Sunday Observer Online


Sunday, 10 April 2016





Marriage Proposals
Government Gazette

On top of the world

From its silent green mountain peaks to its cool restaurants serving the country’s signature drink – tea (with or without milk) - the charming city of Nuwara Eliya continues to combine the best of the old and the new.

Lake Gregory attracts visitors to Nuwara Eliya.

Once upon a time, Nuwara Eliya, I thought, was nothing special. Only after I left my home on a mist-covered mountain top in Nanu Oya for a suburb in Colombo, did I learn that not every countryside in Sri Lanka is criss-crossed by so many lines of history and elegance, by stunning stone bungalows standing like castles in fairy tales, amidst tea fields and row upon row of red and yellow cannas by the roadside, flanked by a line of deep green hills fading into cloudless blue skies.

I am not the only one, of course, who has been in love with Nuwara Eliya. Shortly after Dr. John Davy ‘discovered’ Nuwara Eliya, Sir J. E. Tennent wrote in ‘Ceylon’ in 1859 that ‘In the eyes of the European and the invalid, Nuwara Eliya is the Elysium of Ceylon.’

A sense of that surreal atmosphere is probably one reason that most of us will be returning to our favourite spots in Nuwara Eliya this month. Given below is a quick reminder of how to spend that ideal day in this magical city relishing its ‘multiple personalities’.

*Lake Gregory

When Sir William Gregory became the Governor in 1872 (1872-1877) he planned to make Nuwara Eliya the capital city of the country. He had many proposals to develop Nuwara Eliya and among them, to drain a swamp bordering the town to create a lake.

Called Lake Gregory, more than a century later, the area continues to be a prime attraction for all visitors. From boat and bike rides to a leisurely walk on the paved paths with an ice cream, no matter how cold the weather is, Lake Gregory offers a chance to stretch your legs and beat travel fatigue before you head for more adventurous endeavours in the green hills.

*Victoria Park

The Victoria Park with colourful flowers. Pix: Thilak Perera

With lush lawns and flowers of every colour of the rainbow waltzing in the soft breeze, Victoria Park, right in the centre of the town is said to be one of the best maintained parks in South Asia. The children’s playground in one corner of this vast area of foliage has a mini-train and a giant-wheel that provides rides to the young and the young-at-heart.

*The Post Office

Right in front of Victoria Park is the red and white post office. A reminder of the late 19th century opulence and one of the oldest post offices in Sri Lanka, the Nuwara Eliya post office is worth a visit to bask in the architectural splendour of a Tudor house in England.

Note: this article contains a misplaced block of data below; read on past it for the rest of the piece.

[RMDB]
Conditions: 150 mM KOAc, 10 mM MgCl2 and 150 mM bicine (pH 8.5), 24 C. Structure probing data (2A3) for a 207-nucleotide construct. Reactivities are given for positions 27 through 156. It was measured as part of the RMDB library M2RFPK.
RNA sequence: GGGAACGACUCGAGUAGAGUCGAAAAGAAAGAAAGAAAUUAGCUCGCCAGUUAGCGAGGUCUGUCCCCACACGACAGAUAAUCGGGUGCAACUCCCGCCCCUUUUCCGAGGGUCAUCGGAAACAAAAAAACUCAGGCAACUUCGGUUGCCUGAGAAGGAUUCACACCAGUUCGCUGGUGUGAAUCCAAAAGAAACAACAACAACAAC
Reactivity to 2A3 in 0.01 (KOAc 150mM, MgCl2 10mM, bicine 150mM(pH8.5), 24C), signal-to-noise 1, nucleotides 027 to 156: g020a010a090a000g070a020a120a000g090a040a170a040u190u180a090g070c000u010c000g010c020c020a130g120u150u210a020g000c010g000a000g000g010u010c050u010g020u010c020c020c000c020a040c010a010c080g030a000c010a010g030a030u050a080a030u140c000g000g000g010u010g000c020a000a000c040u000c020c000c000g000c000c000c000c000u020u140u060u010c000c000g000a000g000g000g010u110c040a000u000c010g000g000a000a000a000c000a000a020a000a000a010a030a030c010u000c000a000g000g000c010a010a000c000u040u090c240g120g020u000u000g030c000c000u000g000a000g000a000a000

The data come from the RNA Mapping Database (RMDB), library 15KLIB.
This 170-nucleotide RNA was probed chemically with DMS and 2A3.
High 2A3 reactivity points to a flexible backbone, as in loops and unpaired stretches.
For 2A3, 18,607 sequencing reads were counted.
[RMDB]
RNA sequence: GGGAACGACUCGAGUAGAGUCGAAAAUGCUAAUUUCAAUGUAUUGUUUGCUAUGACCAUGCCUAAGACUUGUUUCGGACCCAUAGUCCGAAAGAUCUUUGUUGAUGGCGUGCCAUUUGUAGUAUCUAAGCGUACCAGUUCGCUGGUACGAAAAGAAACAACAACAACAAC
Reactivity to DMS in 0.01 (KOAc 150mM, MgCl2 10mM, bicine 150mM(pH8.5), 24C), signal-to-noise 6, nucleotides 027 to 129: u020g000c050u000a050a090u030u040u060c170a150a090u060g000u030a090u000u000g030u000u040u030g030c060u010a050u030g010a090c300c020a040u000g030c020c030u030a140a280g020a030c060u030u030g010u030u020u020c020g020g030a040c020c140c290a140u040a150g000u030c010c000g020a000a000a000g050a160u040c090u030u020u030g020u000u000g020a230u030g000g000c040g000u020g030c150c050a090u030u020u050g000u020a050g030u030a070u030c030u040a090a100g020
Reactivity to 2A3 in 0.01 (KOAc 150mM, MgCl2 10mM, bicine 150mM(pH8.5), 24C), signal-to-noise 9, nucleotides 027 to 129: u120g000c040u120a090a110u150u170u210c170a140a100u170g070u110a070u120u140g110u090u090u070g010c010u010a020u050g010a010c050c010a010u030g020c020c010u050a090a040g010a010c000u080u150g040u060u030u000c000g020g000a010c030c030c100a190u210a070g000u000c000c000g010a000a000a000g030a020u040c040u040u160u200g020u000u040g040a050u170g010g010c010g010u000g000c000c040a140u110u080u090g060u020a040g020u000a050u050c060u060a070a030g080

*Hakgala Gardens

A short bus-ride away from the Nuwara Eliya town, the Hakgala Botanical Garden offers you a magical day-out communing with mother nature at her best. From roses, as large as your palm to quiet retreats among giant-ferns, the Garden provides an ideal retreat for nature-loving city-dwellers.

*Horton Plains

For those who become intoxicated by the fresh, crispy air in the Hakgala Botanical Garden, the next stop should be the Horton Plains where you get to see a colder, more untamed version of nature – the kind you read about in Emily Bronte’s Wuthering Heights. The walk-up to World’s End might be strenuous, but the view from the top, of the valley below, is worth the effort.

*Ambewela farm

The Nuwara Eliya post-office, one of the oldest in Sri Lanka.

For a view of a vast area of grassland and a cup of fresh milk the best place to be is the Ambewela farm. The farm can easily be visited on your way to Horton Plains.

*Seetha Amman Temple

Five kilometres away, in the village of Seetha Eliya is the Seetha Amman Temple. Legend has it that the temple was built on the site where Sita was held captive by the demon king Ravana in the Hindu epic, Ramayana.

*Holy Trinity Church

The Holly Trinity Church built in 1845 is another monument of colonial architecture. It is said that on April 18, 1954 Queen Elizabeth II and Prince Philip, Duke of Edinburgh attended services at the Holy Trinity church, with the Queen gifting a blue carpet and a stained glass window in remembrance of their visit.

*Single Tree Hill

Another exhilarating 90-minute walk would be climbing the Single Tree Hill. Your rewards would be losing the few extra pounds gained in this festive season and a spectacular view of Nuwara Eliya from the summit.

*The Winter Market

Also called the Bale Bazaar, this unique market houses winter-related products at considerably low prices and is a favourite haunt of visitors who have to face cold winters back in their homelands.The shops sell coats, scarfs, hats and gloves if you landed in Nuwara Eliya without the paraphernalia to keep you warm. While you are in the mood for shopping, don’t forget to step into the central market right in front of the Bale Bazaar for an exciting glimpse of all the English fruits and vegetables that are grown in Nuwara Eliya and are on sale in small match-box size indoor huts.

Enjoy your stay, and (hatchoooooooooose, cough cough) don’t forget to keep your coats on.

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Seylan Sure
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